In this second part of Six Months of AoE:O I'll be having a look in detail at the Premium Civilizations and what they offer in contrast to the free option. The Premium option not only adds features locked out of the free version of a Civ, but also changes some values on what you can equip, how many crafting schools you can take, and more. This one is going to be a doozy.
As you play through Age of Empires: Online you will get treasure chests and quest rewards. These can include any manner of loot in the game including gear for your buildings and units, advisers for your adviser hall, single use 'special ability' cards that can buff/debuff units or spawn a building or resource patch instantly, crafting materials and crafting recipes, etc. The first change from a free account to a Premium one that you will probably feel directly is the ability to equip items over the green rarity level. Fairly early on you will finish a quest that rewards you with the choice of a shiny blue Rare item, but as a free member you cannot equip it (although you can sell/trade it at your leisure). It's probably one of the more telling and in-your-face of the differences between premium and free, and if I know anything about loot lust it's probably the feature that sold the most amount of premium Civs. But is it as big a deal as you'd think?
Very early on in AoE:O you will receive the Gear Hall building for your town that allows you to equip items to your units and buildings. From a simple weapon upgrade for your spearmen to a modifier to siege damage for your town hall, you name it there's gear for it. The gear itself is tiered in a typical rpg-like colour-coded system, with grey being trash, white average, then green/blue/purple for magical items. A free account is locked out of equipping blue and purple items. Keep in mind, though, that other blue and purple items can be used by free users, such as blue and purple buildings and special ability cards, they are only locked out of blue and purple gear equips.
Nearly every item uses a percentile for upgrading, giving damage +14.1% or gathering speed +12.7% for example. The difference between a green and a blue/purple gear equip percentiles isn't really very pronounced, but blue and purple items tend to have more modifiers than their green counterparts. A green spear may give +14.1% damage and a blue one 14.8% damage and critical hit chance +2.2% for example. Purple items follow the same kind of rule above a blue item although purple items can have up to 3-4 additional modifiers or a steeper increase in damage/health percentile. Because the system uses a percentile as its upgrade modifier you would feel the difference between free and premium more in the later levels, when you are getting high percentile bonuses to already high values.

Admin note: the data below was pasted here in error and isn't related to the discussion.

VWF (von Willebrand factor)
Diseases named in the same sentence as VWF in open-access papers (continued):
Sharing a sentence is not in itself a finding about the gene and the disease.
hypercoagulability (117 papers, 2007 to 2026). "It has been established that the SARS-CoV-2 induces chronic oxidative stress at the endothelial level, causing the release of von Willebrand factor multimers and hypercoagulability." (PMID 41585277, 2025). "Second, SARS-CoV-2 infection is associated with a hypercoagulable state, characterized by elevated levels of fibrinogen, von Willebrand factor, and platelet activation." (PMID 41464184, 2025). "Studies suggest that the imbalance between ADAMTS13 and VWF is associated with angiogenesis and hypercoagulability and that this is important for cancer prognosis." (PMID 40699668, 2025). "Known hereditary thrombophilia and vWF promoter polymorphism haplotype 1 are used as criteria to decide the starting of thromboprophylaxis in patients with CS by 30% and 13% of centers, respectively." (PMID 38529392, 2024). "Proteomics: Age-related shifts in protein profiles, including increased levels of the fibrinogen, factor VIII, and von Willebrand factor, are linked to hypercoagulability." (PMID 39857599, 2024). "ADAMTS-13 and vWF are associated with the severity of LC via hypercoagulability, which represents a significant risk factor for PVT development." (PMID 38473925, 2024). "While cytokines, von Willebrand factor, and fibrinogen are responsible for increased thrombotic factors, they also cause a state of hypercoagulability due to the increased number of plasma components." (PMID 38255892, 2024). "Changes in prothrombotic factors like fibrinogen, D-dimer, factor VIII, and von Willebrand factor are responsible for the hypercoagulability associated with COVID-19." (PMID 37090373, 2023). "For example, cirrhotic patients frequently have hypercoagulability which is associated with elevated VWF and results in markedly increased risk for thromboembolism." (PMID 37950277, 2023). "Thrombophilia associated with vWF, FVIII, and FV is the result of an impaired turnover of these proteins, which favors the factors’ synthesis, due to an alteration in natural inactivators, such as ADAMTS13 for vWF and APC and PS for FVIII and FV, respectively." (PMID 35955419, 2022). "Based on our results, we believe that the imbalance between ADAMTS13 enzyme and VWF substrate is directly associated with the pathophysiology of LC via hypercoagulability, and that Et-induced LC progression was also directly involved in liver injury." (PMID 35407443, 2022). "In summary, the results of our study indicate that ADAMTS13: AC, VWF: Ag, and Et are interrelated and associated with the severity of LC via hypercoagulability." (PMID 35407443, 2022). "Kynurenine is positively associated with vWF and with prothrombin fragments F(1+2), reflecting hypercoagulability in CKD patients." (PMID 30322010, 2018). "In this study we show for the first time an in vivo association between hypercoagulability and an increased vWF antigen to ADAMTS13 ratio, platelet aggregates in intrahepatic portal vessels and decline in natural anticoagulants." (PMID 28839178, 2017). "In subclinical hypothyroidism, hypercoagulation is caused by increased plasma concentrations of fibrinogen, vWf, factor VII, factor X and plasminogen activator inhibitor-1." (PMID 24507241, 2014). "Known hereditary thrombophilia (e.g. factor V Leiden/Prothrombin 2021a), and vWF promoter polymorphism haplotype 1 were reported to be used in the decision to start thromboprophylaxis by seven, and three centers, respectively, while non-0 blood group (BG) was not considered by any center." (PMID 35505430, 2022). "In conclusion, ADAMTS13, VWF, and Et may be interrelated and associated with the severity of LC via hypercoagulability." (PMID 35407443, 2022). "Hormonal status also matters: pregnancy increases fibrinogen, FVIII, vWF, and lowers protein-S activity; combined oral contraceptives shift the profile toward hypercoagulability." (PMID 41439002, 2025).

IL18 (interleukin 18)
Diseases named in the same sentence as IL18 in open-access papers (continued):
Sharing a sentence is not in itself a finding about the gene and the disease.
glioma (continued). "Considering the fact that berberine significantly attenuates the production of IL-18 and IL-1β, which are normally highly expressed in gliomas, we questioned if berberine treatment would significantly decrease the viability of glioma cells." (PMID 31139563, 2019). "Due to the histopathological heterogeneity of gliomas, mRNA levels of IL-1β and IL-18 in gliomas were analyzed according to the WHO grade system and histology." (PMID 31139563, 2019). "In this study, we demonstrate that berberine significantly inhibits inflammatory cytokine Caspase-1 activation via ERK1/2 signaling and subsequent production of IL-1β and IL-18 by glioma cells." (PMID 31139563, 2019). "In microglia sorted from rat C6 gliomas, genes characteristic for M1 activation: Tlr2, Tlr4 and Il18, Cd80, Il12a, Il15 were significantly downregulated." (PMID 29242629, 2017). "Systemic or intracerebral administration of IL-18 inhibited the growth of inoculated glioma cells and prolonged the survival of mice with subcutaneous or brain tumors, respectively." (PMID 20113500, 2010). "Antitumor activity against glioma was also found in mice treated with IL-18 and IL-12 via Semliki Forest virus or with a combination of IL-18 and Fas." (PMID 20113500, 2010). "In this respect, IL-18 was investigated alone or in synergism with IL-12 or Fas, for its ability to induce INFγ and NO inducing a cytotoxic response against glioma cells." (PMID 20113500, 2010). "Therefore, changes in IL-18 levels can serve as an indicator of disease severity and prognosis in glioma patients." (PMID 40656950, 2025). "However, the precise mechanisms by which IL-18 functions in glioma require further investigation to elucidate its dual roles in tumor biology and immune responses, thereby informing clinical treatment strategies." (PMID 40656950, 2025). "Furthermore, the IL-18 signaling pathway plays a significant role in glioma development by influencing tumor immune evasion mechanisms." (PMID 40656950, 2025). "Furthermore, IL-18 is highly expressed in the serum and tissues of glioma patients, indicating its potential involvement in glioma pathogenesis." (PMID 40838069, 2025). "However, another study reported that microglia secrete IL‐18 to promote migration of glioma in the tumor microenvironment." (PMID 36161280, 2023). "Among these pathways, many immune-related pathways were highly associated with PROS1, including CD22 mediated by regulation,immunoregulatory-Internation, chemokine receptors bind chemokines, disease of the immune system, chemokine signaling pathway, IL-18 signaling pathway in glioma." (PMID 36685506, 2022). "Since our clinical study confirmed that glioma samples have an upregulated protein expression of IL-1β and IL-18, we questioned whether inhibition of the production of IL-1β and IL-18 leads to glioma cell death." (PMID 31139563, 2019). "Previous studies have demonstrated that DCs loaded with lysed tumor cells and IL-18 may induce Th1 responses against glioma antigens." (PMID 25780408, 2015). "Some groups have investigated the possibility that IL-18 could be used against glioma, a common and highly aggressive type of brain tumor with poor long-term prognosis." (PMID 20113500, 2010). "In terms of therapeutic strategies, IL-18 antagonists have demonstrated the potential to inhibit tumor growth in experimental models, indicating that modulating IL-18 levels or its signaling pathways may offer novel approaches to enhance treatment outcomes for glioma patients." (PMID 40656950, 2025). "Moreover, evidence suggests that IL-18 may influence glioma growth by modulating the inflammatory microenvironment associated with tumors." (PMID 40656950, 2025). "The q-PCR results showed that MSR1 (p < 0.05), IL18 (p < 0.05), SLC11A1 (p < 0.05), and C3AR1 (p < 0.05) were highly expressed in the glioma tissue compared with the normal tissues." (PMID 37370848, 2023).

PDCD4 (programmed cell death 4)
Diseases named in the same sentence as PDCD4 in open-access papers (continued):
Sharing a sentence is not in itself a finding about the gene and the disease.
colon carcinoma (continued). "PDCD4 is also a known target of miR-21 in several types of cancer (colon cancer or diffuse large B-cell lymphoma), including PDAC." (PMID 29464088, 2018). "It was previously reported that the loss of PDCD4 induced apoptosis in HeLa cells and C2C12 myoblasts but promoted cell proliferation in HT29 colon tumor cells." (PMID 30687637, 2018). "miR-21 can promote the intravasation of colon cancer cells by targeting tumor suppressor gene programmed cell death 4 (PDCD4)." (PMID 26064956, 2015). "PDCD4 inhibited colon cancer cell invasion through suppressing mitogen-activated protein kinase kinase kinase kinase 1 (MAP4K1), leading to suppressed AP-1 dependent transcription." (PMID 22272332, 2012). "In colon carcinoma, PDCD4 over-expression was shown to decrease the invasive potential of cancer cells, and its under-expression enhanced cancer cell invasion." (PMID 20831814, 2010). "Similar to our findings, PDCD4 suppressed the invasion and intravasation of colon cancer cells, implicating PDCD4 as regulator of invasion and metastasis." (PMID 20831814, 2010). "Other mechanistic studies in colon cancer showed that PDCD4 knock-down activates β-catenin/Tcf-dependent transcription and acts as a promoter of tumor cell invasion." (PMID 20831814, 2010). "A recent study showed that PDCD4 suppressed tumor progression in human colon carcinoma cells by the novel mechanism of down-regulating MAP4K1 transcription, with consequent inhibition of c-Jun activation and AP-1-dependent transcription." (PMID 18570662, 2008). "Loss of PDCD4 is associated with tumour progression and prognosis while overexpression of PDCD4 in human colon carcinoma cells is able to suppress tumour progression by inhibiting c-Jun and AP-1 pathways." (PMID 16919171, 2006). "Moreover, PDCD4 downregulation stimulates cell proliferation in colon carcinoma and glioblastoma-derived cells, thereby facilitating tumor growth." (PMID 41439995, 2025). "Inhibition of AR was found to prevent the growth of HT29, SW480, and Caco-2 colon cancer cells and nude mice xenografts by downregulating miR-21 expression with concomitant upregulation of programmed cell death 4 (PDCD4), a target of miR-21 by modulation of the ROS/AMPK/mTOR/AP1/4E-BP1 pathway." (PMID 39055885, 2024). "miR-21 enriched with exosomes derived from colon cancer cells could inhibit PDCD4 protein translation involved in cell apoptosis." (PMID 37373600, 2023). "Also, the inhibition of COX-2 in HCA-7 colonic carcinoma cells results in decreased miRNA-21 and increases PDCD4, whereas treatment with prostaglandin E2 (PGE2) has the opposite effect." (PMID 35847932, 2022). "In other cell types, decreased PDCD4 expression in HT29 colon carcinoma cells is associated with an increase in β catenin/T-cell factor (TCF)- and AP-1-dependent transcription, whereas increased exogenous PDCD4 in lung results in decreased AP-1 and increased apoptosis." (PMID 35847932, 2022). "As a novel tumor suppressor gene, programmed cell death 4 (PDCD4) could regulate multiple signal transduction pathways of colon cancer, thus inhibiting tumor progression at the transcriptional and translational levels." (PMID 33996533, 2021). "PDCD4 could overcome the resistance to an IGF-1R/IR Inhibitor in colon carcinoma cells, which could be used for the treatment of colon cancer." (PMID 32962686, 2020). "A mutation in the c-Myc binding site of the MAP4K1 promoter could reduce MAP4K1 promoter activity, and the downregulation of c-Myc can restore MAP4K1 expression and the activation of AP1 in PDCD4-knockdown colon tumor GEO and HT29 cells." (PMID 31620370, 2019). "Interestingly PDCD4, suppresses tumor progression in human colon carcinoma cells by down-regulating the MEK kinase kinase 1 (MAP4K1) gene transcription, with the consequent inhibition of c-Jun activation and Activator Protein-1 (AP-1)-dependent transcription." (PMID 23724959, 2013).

In gameplay terms, you hardly ever feel the effect of your equips. There are more noticeable modifiers, such as a Staff that empowers a Priest of Ra's empower dropoff ability where you can clearly see that extra +1 resource being dropped off on the UI as you play, but even things like build timer reductions aren't really felt as the percentiles are so low. I feel like the only place you can feel the difference is in a PvP match, where if you throw an equal number of green-equipped spearmen against a blue-purple equipped group the better equipped group will obviously edge it out, but because the difference in values are so small you would only really feel it in large-scale encounters.
Blue and purple gear is kind of rare and as you level you'll probably find that only a few of your many (many many) item slots are filled with blues and purples for a very long time, with a lot having to be filled with greens or simply remaining empty depending on your crafting abilities and raw luck. As such, a premium Civ will only realistically have a small gear advantage on the road from 1-40. This gear advantage will increase as you level due to the percentile system, and given time to fill all their slots with purples a premium user will have a fairly considerable gear advantage at max level. That said, it only really matters a great deal in PvP where that kind of difference can really be felt.
- Free Civs can equip up to green level items
- Premium Civs can equip all items up to purple rarity
- The gear lock-out does not apply to non-gear items (buildings/special ability cards/etc)
- Gear makes a very small difference as you level, more pronounced as you reach level cap
- Gear differences only really 'matter' in PvP, but aren't terribly noticeable until higher levels
A Bit of Advice...
A big part of the game that free users do not get to take advantage of is the Adviser Hall.
At level 10 a Premium Civ will gain access to an Adviser Hall that allows you to store and 'equip' advisers to your Civ. You can gain advisers in a variety of ways such as buying them from shops, getting them as loot drops from chests or as a quest reward. Free users will still get Adviser cards that they can sell/trade to other players as normal. There are tons of Adviser cards to collect and most of them have different colour-coded versions of themselves much like gear drops.